Absent of either American or Chinese leadership, one would expect an Asian country to step up and assume the responsibility. Presently, though, no such country is ready and/or willing. Japan would at first appear to be a worthy candidate. However, history is not on its side. The last time Japan sought to “lead” Asia was through aggression during the World War II. War crimes perpetuated by Imperial Japan have not been forgotten.
Another worthy candidate is South Korea. However, they have shown little interest in doing so, focused as they are on North Korea. Singapore is too small, and Australia is too far removed. There is Indonesia although they are either or both not yet ready and/or willing.
It may also very well be that some of these countries are simply wary of standing out, choosing instead to stay hidden in the background or work collectively rather than individually.
It therefore falls upon the United States to lead from the front. It cannot lead from behind and expect its partners in the region to assume complete responsibility where matters of security are concerned. Conversely, Asian countries who have looked to America for support cannot expect the US to shoulder all of the responsibility.
Success of the US pivot will require regional countries to share some of the risk. If these Asian countries desire the US to balance against China then they too must commit resources, whether financial, military, and/or diplomatic. This is not to say that these countries must choose a side, that it must oppose China; however, the leaders of these countries must stake a claim.
Managing the future
Much like an aging athlete, the US can no longer perform at the same level. Although it remains competitive, it must adapt to changing circumstances. Perhaps, in time, the US will once again find its footing. For now, however, it must work with others to accomplish its goals.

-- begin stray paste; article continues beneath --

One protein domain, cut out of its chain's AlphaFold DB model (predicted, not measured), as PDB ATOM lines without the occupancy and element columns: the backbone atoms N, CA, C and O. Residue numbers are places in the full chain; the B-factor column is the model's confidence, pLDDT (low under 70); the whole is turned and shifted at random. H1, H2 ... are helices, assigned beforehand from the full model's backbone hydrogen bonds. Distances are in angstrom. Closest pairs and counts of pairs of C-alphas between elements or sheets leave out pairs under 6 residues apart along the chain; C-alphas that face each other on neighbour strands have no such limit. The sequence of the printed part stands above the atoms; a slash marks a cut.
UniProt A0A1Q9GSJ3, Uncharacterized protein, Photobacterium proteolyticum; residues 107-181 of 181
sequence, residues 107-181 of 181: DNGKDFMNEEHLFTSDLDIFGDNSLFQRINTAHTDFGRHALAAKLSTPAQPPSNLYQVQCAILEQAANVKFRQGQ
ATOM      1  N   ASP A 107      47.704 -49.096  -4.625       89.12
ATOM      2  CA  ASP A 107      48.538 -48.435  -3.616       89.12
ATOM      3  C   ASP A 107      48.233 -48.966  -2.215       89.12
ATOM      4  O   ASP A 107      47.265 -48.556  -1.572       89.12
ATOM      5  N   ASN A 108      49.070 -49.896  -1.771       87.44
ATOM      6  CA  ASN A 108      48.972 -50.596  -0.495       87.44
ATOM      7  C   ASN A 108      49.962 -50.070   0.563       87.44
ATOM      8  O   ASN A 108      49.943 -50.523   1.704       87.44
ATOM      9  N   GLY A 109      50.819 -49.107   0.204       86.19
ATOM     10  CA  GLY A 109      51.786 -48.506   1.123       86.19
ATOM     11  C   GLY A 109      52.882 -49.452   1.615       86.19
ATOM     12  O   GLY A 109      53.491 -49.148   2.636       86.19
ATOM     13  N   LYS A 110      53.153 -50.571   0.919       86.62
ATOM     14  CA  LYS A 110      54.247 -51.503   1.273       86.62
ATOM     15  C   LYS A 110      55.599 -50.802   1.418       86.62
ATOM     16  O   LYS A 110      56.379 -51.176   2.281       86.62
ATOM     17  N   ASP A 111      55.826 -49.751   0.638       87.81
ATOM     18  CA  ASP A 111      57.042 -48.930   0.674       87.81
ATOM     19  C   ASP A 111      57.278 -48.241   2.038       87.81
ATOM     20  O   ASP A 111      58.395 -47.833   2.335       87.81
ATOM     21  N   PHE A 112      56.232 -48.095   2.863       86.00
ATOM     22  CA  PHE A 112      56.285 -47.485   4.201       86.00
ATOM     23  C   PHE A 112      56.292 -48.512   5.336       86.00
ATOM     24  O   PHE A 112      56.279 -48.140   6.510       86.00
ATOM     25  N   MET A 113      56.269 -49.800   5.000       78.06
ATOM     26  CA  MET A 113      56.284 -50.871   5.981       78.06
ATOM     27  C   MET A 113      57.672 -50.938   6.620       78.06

Despite the trade imbalance between the US and China, it is the hope of the US that China would play a constructive role in Asia. Washington, of course, would like nothing more than to see the liberalization of Asian-Pacific economies so that American businesses may benefit. The Trans-Pacific Partnership (TPP) hopes to achieve as much.
Limitations, external and internal, will prevent both the US and China from taking on ambitious foreign policy objectives. What lies beyond 2013 is unknown, but for now and next year, one can expect a period of calm.
The US and China will seek to address domestic concerns while keeping up appearances on the world stage; while Asian countries must accept that they are party to any future conflict in the Western Pacific, regardless of their desires. Whether it is the US or China, these countries will find themselves faced with making a decision: will they take part in the American pivot, or will they acquiesce to an increasingly influential China? To abstain is not an option. Asian countries are best served to take this year and determine their future.
(Khanh Vu Duc is a Canadian lawyer who researches on Vietnamese politics, international relations and international law. He is a frequent contributor to Asia Sentinel)